people know the quick version of the John Beargrease story: The
son of an Ojibwe chief who grew up on the rugged North Shore in
the 1850s, he started delivering mail by boat, dogsled and foot
and didnt let up for two decades
Lancaster, an editor from Minneapolis who keeps a vacation home
near Silver Bay, wanted to know more. He was thinking about writing
a piece of historical fiction based on Beargreases life, and
went looking for a definitive work on the namesake of the annual
Northeastern Minnesota sled-dog marathon. To his surprise, there
was none, and thus began Lancasters obsession.
began combing through turn-of-the-century newspaper clippings, correspondence
from the Bois Forte Band of Lake Superior Chippewa archives, even
the single remaining volume of records from a state mental institution
that operated in Fergus Falls, Minn.
emerged was his new book, John Beargrease: Legend of Minnesotas
North Shore, a portrait of Beargrease as one of the usual
heroes who lived and worked along the edge of Lake Superior.
He and his brothers delivered mail for nearly two decades, providing
one of the only links to the outside world for the tiny but growing
winter, Beargreases arrival in Beaver Bay, Lutsen or Lax Lake
was heralded by the jingling bells strung to his sled dogs
harnesses. People would gather around to greet him, reach for their
mail and ask for news from up and down the shore, and soon enough
Beargrease would be off again to finish the two-day trip between
Two Harbors and Grand Marais.
was a hero in those days, Lancaster said. He was one
of many North Shore mail carriers that performed these amazing feats.
why did Beargrease became a legend, but fellow mail carrier Louis
Plante, who also relayed mail up and down the shore, did not? Lancaster
thinks it might be because Beargrease was a sociable man who left
a strong impression.
made a lot of friends, so people just remembered him, Lancaster
said Beargrease also was standing at the crossroads between
modern America and the old world.
story is so connected with the settlement and development of the
North Shore, and the great loss the Ojibwe suffered,
Lancaster said. His generation saw that transition. To me,
Beargrease was unique in that he successfully lived in both worlds.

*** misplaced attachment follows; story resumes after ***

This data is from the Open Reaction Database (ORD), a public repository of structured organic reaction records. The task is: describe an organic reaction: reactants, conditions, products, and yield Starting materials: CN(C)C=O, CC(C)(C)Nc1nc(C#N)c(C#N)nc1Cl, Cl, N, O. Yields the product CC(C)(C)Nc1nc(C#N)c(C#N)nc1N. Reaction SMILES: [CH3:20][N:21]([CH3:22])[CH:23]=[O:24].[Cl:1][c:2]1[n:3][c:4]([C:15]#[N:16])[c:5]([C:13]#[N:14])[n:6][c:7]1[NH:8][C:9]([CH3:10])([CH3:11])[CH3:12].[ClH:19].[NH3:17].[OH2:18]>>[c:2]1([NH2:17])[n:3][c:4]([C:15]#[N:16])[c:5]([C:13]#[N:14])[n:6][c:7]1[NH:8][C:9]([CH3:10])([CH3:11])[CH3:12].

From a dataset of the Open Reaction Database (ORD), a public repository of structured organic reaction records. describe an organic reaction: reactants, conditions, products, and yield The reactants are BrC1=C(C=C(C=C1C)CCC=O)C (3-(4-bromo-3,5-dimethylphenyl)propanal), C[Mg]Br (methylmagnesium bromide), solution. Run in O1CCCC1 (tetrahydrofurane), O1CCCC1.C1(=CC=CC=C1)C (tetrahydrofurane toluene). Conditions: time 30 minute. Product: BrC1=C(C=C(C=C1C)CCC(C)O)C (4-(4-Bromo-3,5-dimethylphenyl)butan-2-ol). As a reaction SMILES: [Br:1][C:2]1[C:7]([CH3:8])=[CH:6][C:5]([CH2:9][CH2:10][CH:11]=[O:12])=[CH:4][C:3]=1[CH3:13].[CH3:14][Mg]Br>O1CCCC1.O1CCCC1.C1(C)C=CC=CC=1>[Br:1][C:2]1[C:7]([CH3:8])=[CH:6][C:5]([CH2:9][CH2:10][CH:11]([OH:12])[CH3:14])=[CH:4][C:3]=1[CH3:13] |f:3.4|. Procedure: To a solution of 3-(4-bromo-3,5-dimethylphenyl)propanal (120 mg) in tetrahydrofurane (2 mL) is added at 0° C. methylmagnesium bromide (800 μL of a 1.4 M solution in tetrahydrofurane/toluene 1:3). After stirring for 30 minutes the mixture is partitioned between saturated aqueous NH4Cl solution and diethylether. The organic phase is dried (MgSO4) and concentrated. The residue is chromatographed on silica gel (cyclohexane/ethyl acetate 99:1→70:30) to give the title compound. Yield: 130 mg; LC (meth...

how the American Indian community fared during Beargreases
time was intriguing to Jim Perlman, editor and publisher of Holy
Cow! Press in Duluth.
history presents the almost uncomfortable relationships between
the white settlers and the Indians who were here beforehand,
Perlman said. Thats sanitized in other history books.
great loss, Lancaster said, was the lack of oral history from Beargreases
descendants. That was the result of the government-imposed Indian
boarding school era, where children were forcibly divorced from
their parents and their own culture, cutting off the oral traditions
that would have kept alive more stories of Beargreases exploits.
retiring in 1899, Beargrease made his home in Beaver Bay and Grand
Portage. He died in 1910 after leaping into Lake Superiors
frigid water to save another mail carrier. Both men emerged from
the lake, but Beargrease contracted pneumonia and died months later,
at the approximate age of 48.
work he accepted he performed under harsh conditions, Perlman
said. He required ingenuity and fortitude to carry out his
thousands of people gather each year to cheer teams competing in
the John Beargrease Sled Dog Marathon along the North Shore, and
the first musher to leave the starting gate is always the ghost
of John Beargrease. The fanfare might surprise the man who became
a legend, Lancaster said.
was a private citizen, Lancaster said. He would certainly
be astounded that he is remembered and celebrated to this day.